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Robert Flierman; Professor of Early Medieval History Ian Wood

Robert Flierman; Professor of Early Medieval History Ian Wood Studies in Early Medieval History: Saxon Identities, Ad 150-900 (Hardcover)

Robert Flierman; Professor of Early Medieval History Ian Wood Studies in Early Medieval History: Saxon Identities, Ad 150-900 (Hardcover)

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"This study is the first up-to-date comprehensive analysis of the construction of continental Saxon identity in late antique and early medieval writing. It traces this process over the course of eight centuries, from its earliest roots in Roman ethnography to its reinvention in the monasteries of ninth-century Saxony. Building on recent scholarship, this study emphasises not just the constructed and open-ended nature of barbarian identity, but also the crucial role played by texts as instruments and resources of identity-formation. Though mentioned as early as AD 150, the Saxons left no written evidence of their own before c. 840. Thus, for the first seven centuries, we can only look at Saxon identity through the eyes of their Roman enemies, Merovingian neighbours and Carolingian conquerors. What we encounter when we attempt this, is not an objective description of a people, but an ongoing literary discourse on what outside authors imagined, wanted or feared the Saxons to be: dangerous pirates, noble savages, bestial pagans or faithful subjects. Significantly, these outside views deeply influenced how ninth-century Saxons eventually came to write about themselves following their conquest and conversion by the Frankish King Charlemagne, relying on Roman and Frankish texts to reinvent themselves as members of a noble and Christian people"--

This study is the first up-to-date comprehensive analysis of Continental Saxon identity in antiquity and the early middle ages. Building on recent scholarship on barbarian ethnicity, this study emphasises not just the constructed and open-ended nature of Saxon identity, but also the crucial role played by texts as instruments and resources of identity-formation. This book traces this process of identity-formation over the course of eight centuries, from its earliest beginnings in Roman ethnography to its reinvention in the monasteries and bishoprics of ninth-century Saxony.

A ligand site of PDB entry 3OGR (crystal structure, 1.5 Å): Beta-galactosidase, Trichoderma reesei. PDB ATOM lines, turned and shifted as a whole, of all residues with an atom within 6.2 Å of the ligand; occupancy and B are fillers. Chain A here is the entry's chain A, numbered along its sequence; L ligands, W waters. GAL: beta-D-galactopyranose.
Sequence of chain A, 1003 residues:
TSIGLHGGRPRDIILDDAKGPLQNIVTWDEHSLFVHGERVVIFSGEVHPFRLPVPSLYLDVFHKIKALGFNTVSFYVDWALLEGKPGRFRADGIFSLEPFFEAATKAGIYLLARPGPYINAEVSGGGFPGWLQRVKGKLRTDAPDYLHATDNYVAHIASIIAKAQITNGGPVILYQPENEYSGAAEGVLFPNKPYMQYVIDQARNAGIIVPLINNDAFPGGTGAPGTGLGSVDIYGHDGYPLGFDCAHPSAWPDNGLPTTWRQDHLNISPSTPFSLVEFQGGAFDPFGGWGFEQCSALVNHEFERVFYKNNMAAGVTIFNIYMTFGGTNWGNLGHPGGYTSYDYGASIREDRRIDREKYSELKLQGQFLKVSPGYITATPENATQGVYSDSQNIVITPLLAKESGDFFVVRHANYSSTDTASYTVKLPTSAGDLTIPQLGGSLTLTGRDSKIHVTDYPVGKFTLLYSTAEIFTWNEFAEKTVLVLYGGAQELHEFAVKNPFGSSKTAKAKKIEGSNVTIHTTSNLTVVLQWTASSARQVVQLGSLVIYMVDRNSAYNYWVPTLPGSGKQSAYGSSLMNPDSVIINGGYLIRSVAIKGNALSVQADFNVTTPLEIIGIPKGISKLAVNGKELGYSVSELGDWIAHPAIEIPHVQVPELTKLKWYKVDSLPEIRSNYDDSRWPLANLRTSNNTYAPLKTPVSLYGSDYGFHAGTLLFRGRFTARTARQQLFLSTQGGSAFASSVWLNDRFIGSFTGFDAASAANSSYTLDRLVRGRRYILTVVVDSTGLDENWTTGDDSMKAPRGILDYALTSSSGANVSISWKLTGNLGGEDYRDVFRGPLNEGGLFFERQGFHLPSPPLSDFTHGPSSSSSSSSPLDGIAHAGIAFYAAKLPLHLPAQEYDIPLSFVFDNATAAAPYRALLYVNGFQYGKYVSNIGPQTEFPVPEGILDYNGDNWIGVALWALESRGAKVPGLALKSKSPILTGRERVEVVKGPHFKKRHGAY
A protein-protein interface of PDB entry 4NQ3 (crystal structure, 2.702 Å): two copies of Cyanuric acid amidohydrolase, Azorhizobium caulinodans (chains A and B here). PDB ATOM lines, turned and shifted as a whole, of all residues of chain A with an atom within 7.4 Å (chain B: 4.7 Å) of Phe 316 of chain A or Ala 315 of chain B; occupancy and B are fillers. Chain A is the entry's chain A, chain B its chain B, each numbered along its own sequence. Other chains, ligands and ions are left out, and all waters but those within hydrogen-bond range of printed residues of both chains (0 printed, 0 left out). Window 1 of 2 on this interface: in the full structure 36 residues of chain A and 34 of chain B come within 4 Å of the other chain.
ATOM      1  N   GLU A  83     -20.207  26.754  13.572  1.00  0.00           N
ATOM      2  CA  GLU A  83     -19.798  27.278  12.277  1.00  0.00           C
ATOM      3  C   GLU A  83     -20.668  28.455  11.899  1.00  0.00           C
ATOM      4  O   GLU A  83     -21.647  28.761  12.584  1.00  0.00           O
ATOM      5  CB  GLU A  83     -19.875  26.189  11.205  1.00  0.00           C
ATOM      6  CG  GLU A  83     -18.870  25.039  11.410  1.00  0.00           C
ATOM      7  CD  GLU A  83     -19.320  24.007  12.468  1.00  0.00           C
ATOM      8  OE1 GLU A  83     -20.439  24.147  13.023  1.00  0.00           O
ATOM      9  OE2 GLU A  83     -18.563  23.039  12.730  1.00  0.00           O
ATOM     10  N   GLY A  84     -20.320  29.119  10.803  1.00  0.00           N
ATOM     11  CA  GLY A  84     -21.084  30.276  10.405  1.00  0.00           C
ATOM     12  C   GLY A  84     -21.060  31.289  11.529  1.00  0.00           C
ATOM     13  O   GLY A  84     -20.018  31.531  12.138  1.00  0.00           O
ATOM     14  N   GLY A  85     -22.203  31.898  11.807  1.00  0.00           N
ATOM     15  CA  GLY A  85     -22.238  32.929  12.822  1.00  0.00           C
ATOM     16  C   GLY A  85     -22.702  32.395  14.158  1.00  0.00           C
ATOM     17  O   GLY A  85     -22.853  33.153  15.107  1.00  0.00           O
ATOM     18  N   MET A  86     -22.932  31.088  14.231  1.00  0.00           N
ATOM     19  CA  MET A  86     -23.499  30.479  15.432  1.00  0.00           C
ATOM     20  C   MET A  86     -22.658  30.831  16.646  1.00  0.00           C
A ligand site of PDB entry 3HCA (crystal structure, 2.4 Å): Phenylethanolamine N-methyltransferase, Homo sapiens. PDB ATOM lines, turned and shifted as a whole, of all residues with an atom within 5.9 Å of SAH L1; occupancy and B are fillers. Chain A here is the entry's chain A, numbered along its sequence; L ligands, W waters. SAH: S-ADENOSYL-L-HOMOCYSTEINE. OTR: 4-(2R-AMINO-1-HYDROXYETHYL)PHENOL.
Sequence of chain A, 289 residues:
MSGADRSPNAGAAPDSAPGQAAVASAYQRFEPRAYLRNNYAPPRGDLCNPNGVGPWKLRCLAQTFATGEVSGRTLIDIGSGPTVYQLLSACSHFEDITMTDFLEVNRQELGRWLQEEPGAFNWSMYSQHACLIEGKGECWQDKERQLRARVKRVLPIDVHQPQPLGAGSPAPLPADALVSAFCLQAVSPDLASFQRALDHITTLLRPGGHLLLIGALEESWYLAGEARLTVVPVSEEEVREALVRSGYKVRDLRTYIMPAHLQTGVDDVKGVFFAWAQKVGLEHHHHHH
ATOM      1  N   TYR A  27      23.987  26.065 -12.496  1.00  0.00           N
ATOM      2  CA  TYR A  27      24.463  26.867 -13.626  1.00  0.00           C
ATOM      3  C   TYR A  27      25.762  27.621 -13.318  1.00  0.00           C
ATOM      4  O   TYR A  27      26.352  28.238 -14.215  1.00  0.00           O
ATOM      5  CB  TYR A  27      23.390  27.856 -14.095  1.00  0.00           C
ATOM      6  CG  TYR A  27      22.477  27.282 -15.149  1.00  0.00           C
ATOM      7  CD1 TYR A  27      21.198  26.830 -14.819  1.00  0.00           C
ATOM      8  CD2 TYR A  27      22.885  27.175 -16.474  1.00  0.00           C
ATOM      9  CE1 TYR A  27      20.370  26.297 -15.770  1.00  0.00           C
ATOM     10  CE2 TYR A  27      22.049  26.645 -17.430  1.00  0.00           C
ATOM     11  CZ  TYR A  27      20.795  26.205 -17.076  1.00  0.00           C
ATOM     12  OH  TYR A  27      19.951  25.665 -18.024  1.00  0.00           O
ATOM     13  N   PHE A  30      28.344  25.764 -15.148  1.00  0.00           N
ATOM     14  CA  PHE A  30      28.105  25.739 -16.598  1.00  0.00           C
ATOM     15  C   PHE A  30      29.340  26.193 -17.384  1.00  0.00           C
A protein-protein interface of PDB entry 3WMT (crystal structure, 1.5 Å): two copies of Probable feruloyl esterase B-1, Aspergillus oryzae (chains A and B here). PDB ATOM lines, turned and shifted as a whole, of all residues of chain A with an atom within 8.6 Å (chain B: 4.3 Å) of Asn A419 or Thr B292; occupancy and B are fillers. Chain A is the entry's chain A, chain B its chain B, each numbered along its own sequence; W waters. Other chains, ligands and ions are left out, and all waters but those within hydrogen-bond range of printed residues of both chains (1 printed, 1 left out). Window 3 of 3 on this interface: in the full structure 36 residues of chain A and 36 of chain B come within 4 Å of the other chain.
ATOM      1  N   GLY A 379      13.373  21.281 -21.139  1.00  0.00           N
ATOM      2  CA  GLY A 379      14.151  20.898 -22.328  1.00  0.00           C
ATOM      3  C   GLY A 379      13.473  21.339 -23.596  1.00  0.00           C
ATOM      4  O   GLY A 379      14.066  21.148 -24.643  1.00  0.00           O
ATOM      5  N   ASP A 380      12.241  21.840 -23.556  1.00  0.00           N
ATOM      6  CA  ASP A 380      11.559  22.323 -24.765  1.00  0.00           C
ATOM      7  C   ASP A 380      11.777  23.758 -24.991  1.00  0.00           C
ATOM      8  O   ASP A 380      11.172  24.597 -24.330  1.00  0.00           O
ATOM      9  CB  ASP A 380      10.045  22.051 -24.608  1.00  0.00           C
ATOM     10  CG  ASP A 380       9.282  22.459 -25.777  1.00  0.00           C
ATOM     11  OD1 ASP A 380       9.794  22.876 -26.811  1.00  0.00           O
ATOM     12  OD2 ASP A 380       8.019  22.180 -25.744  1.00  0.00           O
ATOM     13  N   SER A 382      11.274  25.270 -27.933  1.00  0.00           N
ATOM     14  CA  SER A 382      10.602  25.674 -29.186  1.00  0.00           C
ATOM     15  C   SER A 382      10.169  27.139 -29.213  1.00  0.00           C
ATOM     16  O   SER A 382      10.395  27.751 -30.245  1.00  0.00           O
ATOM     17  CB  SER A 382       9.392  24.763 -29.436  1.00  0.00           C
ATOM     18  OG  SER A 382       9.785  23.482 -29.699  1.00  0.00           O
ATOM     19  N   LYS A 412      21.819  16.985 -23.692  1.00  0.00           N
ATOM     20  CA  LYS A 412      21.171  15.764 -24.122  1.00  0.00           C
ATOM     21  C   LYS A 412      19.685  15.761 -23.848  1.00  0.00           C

Though the Saxons were mentioned as early as AD 150, they left no written evidence of their own before c. 840. Thus, for the first seven centuries, we can only look at the Saxons through the eyes of their Roman enemies, Merovingian neighbours and Carolingian conquerors. Such external perspectives do not yield objective descriptions of a people, but rather reflect an ongoing discourse on Saxon identity, in which outside authors described who they imagined, wanted or feared the Saxons to be: dangerous pirates, noble savages, bestial pagans or faithful subjects. Significantly, these outside views deeply influenced how ninth-century Saxons eventually came to think about themselves, using Roman and Frankish texts to reinvent the Saxons as a noble and Christian people. Studies in Early Medieval History: Saxon Identities, AD 150-900 (Hardcover)

Specifications

Language

English

Series Title

Studies in Early Medieval History

Publisher

Bloomsbury Academic

Book Format

Hardcover

Original Languages

English

Number of Pages

288

Author

Ian Wood, Robert Flierman

Title

Saxon Identities, Ad 150-900

ISBN-13

9781350019454

Publication Date

July, 2017

Assembled Product Dimensions (L x W x H)

9.21 x 6.14 x 0.69 Inches

ISBN-10

1350019453

SKU: WA55745533

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